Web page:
If you’re not a book reader, just tackle articles, magazines, and newsletters you’ve been putting off. Blogs are also an effective way to update your knowledge in short bursts of information. Clicking on Alltop Business News http://small-business.alltop.com/ will provide you with a large list of business blogs to choose from.

 

Editor’s note: Thanks, Claire! I always learn something from your tips!

Tip of the Week from Claire Keeling | Sort It Out, Inc.® Wednesday, Apr 1 2009 

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clairebiopictureNew readers, who don’t know Claire yet, here is the scoop: Claire Keeling is a local creative, who specializes in organization. Her St. Louis-based company, Sort it Out, has a nice list of clients.

 

Visit her Web site > Sort it Out < to see who’s on the list and read the client testimonials. 

 

Now, dig this: She’s sending weekly tips to St. Louis Design Community Connections readers for free to help reduce our stress. All of us are probably pretty high-stress people, anyway, but throw in the uncertainty of the workplace, poor cash flow, business slow-downs, furloughs, lay-offs, pay reductions, colleagues here today/gone tomorrow, and we’re beyond stressed: We’re freaking out, man!

 

Claire is here to help us reduce our stress by giving us tips on staying organized. If you’re doing a job search, it’s important. If you’re just overloaded at work, because of staff cuts, it’s important. Okay: When is it not important?!?

 

So, show Claire some love and appreciation.  Send her an e-mail and thank her for taking the time to do this for us. Let her know if you’ve used one of her tips and how it helped you.

 

Claire Keeling <claire@sortitoutconsulting.com>

 

This week Claire writes:

 

Employees are overwhelmed by their lack of organizational skills, growing piles of paperwork and e-mail overload. Sort It Out is a consulting company that can help. We team up with businesses to educate, motivate, and challenge employees to take a risk by stepping out of old, inefficient ways of working and to move forward—towards more efficient and productive ways.

 

Claire writes,

 

Paper comes at us all the time through many forms, mail, bills, e-mail, kids school work, etc. Many people struggle with where to put it all. Utilizing the extra time that you might have on your hands during a job search to deal with your reference papers at home, is a great idea. The biggest step is to implement a system for organizing your reference documents, like the FreedomFiler (www.freedomfiler.com).

 

The FreedomFiler tells you what and how long to keep documents. It is relatively inexpensive to purchase, around $45, and only needs to be set up one time. The only supplies you would need are a two or four drawer file cabinet, and around 100 hanging files. The average time it takes to put it together is around four hours, which usually includes going through all of your piles and documents and figuring out what stays and goes.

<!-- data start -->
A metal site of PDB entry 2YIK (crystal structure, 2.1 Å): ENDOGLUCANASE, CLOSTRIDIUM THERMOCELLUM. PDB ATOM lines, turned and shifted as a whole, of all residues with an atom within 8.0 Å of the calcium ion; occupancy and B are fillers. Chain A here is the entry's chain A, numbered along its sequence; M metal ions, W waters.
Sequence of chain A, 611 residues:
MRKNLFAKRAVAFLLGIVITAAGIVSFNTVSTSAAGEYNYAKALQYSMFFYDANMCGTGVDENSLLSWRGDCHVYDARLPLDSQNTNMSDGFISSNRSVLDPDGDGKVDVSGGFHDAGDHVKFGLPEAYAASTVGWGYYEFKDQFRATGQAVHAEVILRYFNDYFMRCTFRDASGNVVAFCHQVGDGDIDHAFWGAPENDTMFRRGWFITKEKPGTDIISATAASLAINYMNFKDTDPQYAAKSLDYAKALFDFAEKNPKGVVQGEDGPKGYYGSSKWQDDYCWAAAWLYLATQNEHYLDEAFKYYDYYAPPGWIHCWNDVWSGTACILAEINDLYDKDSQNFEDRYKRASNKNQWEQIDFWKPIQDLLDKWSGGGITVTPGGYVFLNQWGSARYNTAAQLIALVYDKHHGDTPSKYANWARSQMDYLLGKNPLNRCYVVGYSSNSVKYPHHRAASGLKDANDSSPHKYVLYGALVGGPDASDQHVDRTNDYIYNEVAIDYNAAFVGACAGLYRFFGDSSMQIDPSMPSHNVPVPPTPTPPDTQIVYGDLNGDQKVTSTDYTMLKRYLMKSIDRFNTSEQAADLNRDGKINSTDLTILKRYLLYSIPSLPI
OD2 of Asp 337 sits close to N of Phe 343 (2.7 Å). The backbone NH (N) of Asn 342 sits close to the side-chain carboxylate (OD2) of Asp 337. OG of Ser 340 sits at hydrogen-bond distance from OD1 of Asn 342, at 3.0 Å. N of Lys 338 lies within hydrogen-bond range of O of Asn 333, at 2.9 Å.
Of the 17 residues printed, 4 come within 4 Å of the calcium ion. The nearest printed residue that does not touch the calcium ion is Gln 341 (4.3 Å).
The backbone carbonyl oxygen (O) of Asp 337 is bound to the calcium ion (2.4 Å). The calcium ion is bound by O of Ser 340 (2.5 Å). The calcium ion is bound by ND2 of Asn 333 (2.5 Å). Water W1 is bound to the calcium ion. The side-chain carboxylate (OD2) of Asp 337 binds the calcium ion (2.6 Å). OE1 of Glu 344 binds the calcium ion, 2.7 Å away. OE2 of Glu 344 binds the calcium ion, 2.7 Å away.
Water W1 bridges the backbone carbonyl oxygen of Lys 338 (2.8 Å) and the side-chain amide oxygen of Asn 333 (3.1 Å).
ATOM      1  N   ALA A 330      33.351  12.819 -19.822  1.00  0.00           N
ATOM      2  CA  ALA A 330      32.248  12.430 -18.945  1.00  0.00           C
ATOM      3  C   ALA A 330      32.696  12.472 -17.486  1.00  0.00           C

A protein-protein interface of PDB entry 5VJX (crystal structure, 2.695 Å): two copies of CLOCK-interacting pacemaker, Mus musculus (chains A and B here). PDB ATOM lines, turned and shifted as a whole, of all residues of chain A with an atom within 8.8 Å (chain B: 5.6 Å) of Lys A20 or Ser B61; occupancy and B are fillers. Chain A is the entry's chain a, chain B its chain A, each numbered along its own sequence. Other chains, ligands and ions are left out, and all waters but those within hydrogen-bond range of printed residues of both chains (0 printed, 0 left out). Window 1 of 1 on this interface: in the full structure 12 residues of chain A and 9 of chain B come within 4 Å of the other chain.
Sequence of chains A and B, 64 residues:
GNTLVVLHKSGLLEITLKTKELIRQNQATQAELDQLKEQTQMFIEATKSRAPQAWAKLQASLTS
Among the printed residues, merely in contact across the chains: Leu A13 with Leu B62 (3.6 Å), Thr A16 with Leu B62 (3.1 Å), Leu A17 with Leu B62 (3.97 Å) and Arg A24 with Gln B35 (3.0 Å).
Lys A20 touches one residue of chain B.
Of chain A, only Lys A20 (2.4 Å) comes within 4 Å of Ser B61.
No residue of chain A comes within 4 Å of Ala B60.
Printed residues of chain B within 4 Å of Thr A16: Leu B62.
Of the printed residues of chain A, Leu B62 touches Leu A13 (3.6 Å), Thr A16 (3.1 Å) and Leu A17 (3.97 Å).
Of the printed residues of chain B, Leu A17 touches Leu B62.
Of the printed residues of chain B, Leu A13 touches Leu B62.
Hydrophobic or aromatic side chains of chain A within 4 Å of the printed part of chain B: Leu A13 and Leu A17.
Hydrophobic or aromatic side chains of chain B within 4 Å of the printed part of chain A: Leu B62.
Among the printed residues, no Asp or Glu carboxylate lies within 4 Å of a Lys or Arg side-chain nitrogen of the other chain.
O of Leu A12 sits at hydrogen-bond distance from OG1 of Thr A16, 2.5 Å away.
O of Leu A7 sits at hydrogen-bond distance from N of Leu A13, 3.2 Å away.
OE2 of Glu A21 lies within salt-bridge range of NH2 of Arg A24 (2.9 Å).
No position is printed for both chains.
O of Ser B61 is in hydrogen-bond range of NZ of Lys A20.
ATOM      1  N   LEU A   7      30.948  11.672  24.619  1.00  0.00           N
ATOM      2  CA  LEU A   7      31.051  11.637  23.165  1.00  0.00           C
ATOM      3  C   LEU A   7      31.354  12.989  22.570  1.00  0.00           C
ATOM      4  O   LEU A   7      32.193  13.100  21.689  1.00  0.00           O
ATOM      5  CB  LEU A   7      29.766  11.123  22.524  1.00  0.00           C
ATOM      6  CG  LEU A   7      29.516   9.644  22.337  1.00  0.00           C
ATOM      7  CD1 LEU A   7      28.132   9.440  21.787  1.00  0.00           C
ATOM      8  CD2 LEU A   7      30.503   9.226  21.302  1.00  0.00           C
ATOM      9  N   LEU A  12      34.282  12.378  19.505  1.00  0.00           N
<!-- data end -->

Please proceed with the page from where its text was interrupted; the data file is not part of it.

Editor’s note: This sounds good to me. Anyone who has ever seen my office may think this tip was put together just for me!

Tip of the Week from Claire Keeling | Sort It Out, Inc.® Thursday, Mar 26 2009 

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Claire writes,

While you find yourself in transition, you will send many e-mails.

This tip is a great Claire Keelingway to make the most out of these e-mails.

According to Guy Kawasaki on his blog, > How to Change the World <,  the optimal length of an e-mail message is five sentences.
 
The email should explain:
 
Who you are (in two sentences or less)
What you want
Why you should get it
When you need it by
 
If you are already known to your sender, you can skip the introduction, and limit your e-mail to three sentences.

 

Guy Kawasaki

Guy Kawasaki

 

Guy Kawasaki blogs from Palo Alto, California. He describes himself this way on his visual CV,

“I am a founding partner and entrepreneur-in-residence at Garage Technology Ventures and co-founder of Nononina (the owner of Alltop.com and Truemors.com). I am also a columnist for Entrepreneur Magazine. Previously, I was an Apple Fellow at Apple Computer, Inc. I’ve authored eight books including The Art of the Start, Rules for Revolutionaries, How to Drive Your Competition Crazy, Selling the Dream, and The Macintosh Way. I have a BA from Stanford University and an MBA from UCLA as well as an honorary doctorate from Babson College.”

His blog is How to Change the World, a Practical Guide for Impractical People.